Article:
“Rats have burrowed under the railway tracks in Patna. As citizens of a literal underworld, I imagine the rats inhabiting a spreading web of small safe houses and getaway streets. We could choose to call it a city under the city, or if that is too sophisticated a description for one of the two entities, then let’s just call it a dense warren of subterranean burrows.”
Thus begins Amitava Kumar’s biography of the city he grew up in – Patna. Rats do make for an interesting and eye catching title, which is further enhanced by the beautifully detailed cover illustration by Doug Patterson, but the book is not about rats alone. Neither is it about the Musahars, the rat-eating people of Bihar, though both figure rather prominently, in the literal as well as figurative sense. Amitava Kumar explores, through this work, not just the city of Patna as it appears, but also the intricate web of power, corruption, caste and class politics which make the city what it is.
Kumar tries to look at the city with an unprejudiced eye, but with an understanding that stems from his roots, and the years he spent in the city. He tries to stay unbiased, in spite of the years he has spent out of the city, out of the country, the experiences he has had abroad. The book is a sort of journey of re-discovery for him too, as he sets out to meet people he remembers from sketchy memories, traces reports which have struck him as interesting, meets people he thinks adds a facet of understanding of the city and the way it works, and delves into history, both recent and ancient, to trace the path which has led to the present. To give him credit, the effort works, making us see the city not just as it appears from newspaper accounts and media reports, showing us a side of the city and its people we rarely think of.
“There are three Patnas. One Patna is made up of those who were born or grew to adulthood there and then moved elsewhere. Their achievements, as well as failures, now perforce reflect on Patna; ... The second Patna is of those who were not able to leave, for one reason or another, and they are the only ones who truly belong there. A few of them have become enormously successful, particularly in business, or politics, or education. There is also a third Patna – the city that is the destination of those for whom it is a matter of life and death. These are people who come to Patna because they see a need in others, and I am talking here of political activists, or they are themselves in dire need, poor students or those requiring urgent medical help. This third Patna doesn’t make Patna great, but it gives it intensity; it even makes it meaningful and necessary.”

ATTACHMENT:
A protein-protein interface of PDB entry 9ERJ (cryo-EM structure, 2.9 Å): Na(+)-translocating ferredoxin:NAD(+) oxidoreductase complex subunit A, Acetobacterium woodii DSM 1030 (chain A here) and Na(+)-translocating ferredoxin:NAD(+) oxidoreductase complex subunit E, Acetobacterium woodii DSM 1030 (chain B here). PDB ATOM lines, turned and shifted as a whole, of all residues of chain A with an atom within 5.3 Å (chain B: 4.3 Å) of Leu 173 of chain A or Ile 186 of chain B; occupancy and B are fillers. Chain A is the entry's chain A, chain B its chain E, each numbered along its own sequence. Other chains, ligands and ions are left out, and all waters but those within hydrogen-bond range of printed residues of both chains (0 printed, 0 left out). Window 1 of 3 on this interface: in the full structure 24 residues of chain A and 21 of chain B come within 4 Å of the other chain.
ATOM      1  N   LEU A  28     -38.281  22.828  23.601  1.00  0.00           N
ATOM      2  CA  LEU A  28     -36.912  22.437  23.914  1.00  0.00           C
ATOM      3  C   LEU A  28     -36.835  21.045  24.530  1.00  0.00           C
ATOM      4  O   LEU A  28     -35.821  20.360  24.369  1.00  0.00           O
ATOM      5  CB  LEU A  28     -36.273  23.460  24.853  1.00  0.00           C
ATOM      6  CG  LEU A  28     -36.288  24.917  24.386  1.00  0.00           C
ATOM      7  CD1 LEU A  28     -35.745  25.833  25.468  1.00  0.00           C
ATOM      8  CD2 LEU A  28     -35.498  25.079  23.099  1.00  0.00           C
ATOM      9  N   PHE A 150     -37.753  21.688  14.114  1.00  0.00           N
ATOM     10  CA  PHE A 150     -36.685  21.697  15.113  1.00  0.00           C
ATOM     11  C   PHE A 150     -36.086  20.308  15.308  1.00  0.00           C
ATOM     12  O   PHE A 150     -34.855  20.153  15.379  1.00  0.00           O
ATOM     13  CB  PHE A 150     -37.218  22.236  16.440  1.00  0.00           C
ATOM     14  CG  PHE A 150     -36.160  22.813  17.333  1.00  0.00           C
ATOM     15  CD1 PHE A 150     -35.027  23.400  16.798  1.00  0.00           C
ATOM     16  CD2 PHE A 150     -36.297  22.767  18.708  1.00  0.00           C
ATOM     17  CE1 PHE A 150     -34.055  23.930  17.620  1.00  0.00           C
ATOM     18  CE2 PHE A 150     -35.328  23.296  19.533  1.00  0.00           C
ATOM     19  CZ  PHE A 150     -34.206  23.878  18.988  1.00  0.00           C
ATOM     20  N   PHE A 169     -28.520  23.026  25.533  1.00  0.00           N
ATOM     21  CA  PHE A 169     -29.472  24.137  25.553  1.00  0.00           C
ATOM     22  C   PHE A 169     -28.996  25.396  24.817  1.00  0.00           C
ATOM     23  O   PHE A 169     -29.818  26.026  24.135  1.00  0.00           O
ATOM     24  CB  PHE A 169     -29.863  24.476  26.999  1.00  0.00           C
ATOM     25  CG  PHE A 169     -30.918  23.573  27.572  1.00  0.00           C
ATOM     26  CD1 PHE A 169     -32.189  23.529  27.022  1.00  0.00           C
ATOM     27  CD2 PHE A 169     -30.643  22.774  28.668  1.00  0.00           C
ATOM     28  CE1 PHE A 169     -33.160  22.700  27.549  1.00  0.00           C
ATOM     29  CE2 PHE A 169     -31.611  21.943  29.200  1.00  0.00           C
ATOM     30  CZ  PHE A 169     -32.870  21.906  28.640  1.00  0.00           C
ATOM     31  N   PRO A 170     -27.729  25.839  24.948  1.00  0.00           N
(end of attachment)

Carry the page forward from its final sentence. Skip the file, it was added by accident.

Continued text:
And that, in short is the story of the book… the story of its people. And it is through their stories that Amitava Kumar brings Patna alive, even to those who have never visited the city. Whether it is the flamboyant artist, Subodh Gupta, whose signature bright stainless steel utensils art makes us look up and notice his work, or Anand Kumar, the talented young mathematician who braved all odds to eke out a living, but, in the process, found a way to help other talented youth from disadvantaged backgrounds crack the IIT exams and make a life for themselves, or even Sinhasan, the musahar who shows the author how to catch a rat – Amitava Kumar chooses to write about people from varying backgrounds, professions and ambitions to sketch the story of Patna.
It is interesting to see that despite what we read in newspapers and see on television, Patna isn’t really different from any other city in India. There are just as many rats living in a labyrinth under the Mumbai railway tracks as in Patna, and the city is getting just as corrupt, unsafe, and power hungry. The rise of coaching classes is a phenomenon not restricted to Patna alone, but to every small town across the country. Caste and religious differences have become the norm these days, and cause of concern, and I think every city can be classified on the same grounds as the author classifies Patna.
What then makes Patna different? Why is the author writing about it? To me, what makes Patna worth a study is its history. Its journey down time, from the Pataliputra of yore, famed for its wide roads and well planned city life to the chaos that is Patna today – is a journey worth documenting.
It was the people who made Pataliputra what it was. Great men like Chandragupta Maurya and Ashoka brought fame to Pataliputra, by their governance, their rule. And it is men who make Patna the city it is today. Its politicians, be it Lalu Yadav or Nitish Kumar, or the emerging youth, the product of Super 30 classes – they make Patna the city it is, today, and what it will be, tomorrow.
As the author says, “There is no truth in nonfiction; there is only perspective” and it is the author’s perspective which makes this book an interesting read.